Religion and Spirituality
The following quotes are from Elizabeth Lesser's book, THE NEW AMERICAN SPIRITUALITY (Random House, New York, 1999).
"One of humankind's greatest ironies is how throughout history, prophets who have preached genuine, radical experience in place of institutionalized, inflexible dogma become, after death, the central figure in an 'ism' they would never have supported. The world's great spiritual personalities---Buddha, the prophets of Israel, Jesus, Mohammed, to name but a few---were considered revolutionaries, and even heretics in their day. They inspired their early followers to break from tradition and update their relationships to God. On his deathbed the Buddha begged his disciples, 'Do not accept what you hear by report, do not accept tradition, do not accept a statement because it is found in our books, nor because it is in accord with your belief, nor because it is the saying of your teacher. Be lamps unto yourselves'" (p. xvi).
"A priest and a scientist, Pere Teilhard de Chardin had spent his life attempting to show that the acceptance of evolution does not have to involve the rejection of Christianity. His efforts to convince the Church of this met such powerful resistance that in 1926 he was silenced by his superiors and later was exiled from France and sent to live in New York State" (p. 24).
Science cannot solve the ultimate mystery of nature. And it is because in the last analysis we ourselves are part of the mystery we are trying to solve.
"A good thing to remember as we search for our own definition of spirituality is that no one has the definition or the answers to the most basic spiritual questions of how to live, love, and die. If such unequivocal answers existed they would be as universally accepted as how to make fire" (p. 28).
"Enlightenment can be nurtured in a monastery or in a family, alone or in a relationship, in prayer or at work. The bliss of the world is no less spiritual than the bliss of transcendence .There's a fine line between bliss and narcissism While spirituality is about bliss, it also is about balance. Without some degree of sacrifice for the greater good, spiritual self-discovery eventually leads to plain old self-indulgence .Spirituality is not the abdication of responsibility it's not sunny, easy answers to life's complexity. Rather, spirituality is a long, slow process---a patient growing into wisdom spirituality is fearlessness. It is a way of looking boldly at the life we have been given, here, now, on earth, as this human being. Who am I? How should I live my life? What happens when I die? Spirituality is nothing more than a brave search for the truth about existence. Nothing more, but nothing less as well" (pp. 29-31).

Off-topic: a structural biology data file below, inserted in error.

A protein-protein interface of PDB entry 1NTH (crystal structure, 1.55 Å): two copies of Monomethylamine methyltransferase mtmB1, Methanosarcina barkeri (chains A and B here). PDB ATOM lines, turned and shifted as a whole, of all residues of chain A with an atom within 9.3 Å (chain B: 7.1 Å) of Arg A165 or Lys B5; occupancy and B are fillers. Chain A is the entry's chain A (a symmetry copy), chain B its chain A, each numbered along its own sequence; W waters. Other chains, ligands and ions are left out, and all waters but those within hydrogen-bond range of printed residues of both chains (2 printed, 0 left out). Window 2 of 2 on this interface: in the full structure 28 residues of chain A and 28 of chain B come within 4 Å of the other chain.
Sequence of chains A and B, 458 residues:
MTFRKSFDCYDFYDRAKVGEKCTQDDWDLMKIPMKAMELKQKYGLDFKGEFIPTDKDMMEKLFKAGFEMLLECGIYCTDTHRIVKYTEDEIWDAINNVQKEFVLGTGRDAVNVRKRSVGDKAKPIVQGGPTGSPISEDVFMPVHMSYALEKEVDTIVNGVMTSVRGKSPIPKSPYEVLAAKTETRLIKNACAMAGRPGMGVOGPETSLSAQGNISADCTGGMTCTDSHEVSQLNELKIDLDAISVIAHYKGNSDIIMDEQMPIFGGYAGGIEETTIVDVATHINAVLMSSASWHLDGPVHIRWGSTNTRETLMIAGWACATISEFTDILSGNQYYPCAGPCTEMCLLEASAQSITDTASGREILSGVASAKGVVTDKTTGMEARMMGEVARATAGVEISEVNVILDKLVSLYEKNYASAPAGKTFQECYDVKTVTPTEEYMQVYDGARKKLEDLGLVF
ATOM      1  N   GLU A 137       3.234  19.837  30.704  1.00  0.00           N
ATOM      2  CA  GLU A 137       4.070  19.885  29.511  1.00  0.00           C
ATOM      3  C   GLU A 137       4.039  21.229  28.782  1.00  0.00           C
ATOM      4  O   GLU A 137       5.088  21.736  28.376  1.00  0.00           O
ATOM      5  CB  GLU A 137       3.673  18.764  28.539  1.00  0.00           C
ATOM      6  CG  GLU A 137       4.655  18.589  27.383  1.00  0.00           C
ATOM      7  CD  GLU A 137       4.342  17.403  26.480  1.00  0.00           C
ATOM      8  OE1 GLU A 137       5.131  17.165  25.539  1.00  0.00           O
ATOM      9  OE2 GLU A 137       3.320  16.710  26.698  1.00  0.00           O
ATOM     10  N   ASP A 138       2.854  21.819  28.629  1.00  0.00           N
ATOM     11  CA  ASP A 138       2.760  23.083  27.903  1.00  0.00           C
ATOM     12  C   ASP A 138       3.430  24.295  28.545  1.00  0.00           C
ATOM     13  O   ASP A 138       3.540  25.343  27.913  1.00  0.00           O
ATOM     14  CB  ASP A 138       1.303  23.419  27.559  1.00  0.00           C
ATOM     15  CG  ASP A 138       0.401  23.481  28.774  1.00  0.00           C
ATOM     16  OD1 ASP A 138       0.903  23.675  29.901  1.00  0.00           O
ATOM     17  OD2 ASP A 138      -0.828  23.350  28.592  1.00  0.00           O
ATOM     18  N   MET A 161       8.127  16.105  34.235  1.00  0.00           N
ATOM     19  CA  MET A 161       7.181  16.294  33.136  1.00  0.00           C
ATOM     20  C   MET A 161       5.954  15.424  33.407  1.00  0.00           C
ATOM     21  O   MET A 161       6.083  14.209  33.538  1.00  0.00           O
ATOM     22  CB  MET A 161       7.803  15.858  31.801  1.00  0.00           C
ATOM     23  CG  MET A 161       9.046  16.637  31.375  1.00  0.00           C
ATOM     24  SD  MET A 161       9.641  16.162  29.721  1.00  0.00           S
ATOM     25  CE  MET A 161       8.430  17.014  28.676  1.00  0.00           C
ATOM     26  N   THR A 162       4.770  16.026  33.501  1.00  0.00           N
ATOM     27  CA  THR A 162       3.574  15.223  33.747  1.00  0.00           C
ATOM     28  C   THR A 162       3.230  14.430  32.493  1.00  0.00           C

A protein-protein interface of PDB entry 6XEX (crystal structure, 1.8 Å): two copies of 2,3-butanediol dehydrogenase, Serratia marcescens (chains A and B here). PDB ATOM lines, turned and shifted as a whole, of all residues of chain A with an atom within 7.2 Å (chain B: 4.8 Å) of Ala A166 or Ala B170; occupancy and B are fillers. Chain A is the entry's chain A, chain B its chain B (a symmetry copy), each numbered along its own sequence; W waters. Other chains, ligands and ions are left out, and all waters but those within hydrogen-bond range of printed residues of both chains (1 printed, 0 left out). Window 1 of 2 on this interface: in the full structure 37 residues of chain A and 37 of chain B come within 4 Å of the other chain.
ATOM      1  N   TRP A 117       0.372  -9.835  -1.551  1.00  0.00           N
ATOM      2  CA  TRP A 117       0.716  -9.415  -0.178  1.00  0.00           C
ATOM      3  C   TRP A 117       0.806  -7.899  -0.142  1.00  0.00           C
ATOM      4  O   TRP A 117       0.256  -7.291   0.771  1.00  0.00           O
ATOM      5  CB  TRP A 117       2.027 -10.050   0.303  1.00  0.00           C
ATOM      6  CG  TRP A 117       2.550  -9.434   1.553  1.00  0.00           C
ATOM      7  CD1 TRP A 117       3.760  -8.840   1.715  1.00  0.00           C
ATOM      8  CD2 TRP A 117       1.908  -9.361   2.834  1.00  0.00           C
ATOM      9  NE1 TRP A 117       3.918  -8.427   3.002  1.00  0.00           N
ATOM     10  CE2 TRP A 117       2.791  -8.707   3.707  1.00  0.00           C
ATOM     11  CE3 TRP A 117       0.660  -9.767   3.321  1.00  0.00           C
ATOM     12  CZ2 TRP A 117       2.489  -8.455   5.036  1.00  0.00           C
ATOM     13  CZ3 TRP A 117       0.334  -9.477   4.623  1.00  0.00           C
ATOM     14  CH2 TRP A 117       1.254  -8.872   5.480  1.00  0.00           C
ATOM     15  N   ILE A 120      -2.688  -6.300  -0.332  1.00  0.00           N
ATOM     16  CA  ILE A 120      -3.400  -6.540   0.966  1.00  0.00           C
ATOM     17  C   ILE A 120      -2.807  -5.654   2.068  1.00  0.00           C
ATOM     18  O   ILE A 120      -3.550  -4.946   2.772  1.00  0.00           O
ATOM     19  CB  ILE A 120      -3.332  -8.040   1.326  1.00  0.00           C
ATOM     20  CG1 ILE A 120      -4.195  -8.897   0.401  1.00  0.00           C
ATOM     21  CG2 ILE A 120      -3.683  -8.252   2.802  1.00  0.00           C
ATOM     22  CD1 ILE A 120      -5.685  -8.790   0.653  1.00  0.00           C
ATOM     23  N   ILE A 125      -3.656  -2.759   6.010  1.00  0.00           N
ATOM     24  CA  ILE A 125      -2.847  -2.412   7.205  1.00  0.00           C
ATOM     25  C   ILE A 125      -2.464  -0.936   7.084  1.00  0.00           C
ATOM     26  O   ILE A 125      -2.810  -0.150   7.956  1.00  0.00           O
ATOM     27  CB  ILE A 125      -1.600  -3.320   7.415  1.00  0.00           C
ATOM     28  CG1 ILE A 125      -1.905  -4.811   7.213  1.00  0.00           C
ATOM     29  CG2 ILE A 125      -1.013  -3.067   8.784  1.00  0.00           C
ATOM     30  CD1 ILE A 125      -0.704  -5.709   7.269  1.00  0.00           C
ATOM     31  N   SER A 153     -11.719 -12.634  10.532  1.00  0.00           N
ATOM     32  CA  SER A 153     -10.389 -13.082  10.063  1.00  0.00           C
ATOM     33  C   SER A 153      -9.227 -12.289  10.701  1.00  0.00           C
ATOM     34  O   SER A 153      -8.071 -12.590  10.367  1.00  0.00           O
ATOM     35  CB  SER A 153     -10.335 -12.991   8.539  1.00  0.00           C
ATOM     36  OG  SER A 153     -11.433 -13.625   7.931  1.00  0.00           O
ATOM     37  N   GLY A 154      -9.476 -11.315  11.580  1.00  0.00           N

"The poet Rainer Maria Rilke described Beginner's Mind like this: 'Be patient to all that is unsolved in your heart and try to love the questions themselves like locked rooms and like books that are written in a very foreign tongue. Do not seek the answers, which cannot be given you because you would not be able to live them. And the point is, to live everything. Live the questions now. Perhaps you will then gradually, without noticing it, live along some distant day into the answer. Resolve to be always beginning---to be a beginner!'" (p. 35).
"The wisest, sanest, and happiest of these people are not those who profess a complicated and rigid spiritual doctrine. Rather, I have gained the most from those whose paths lead them and their students gently, humorously, and fearlessly into the very mystery that Planck and Einstein are talking about" (pp. 39-40).
"American culture, and those of us who live within it, seems to have lost a certain quality of life: a graciousness, a spiritual value system, a peace of mind. Yet what we sense is missing is only hiding. It is hiding somewhere near us, resting in the depths of our own bodies, minds, and hearts. Spirituality is waiting for us, as it has waited for people in every age and every culture. A culture cannot destroy the soul; it can try to evict it, but the soul waits around in the shadows" (p. 44).
Let yourself be silently drawn, by the stronger pull of what you really love.
There is no need to struggle to be free; the absence of struggle is in itself freedom.
We do not see things as they are. We see them as we are.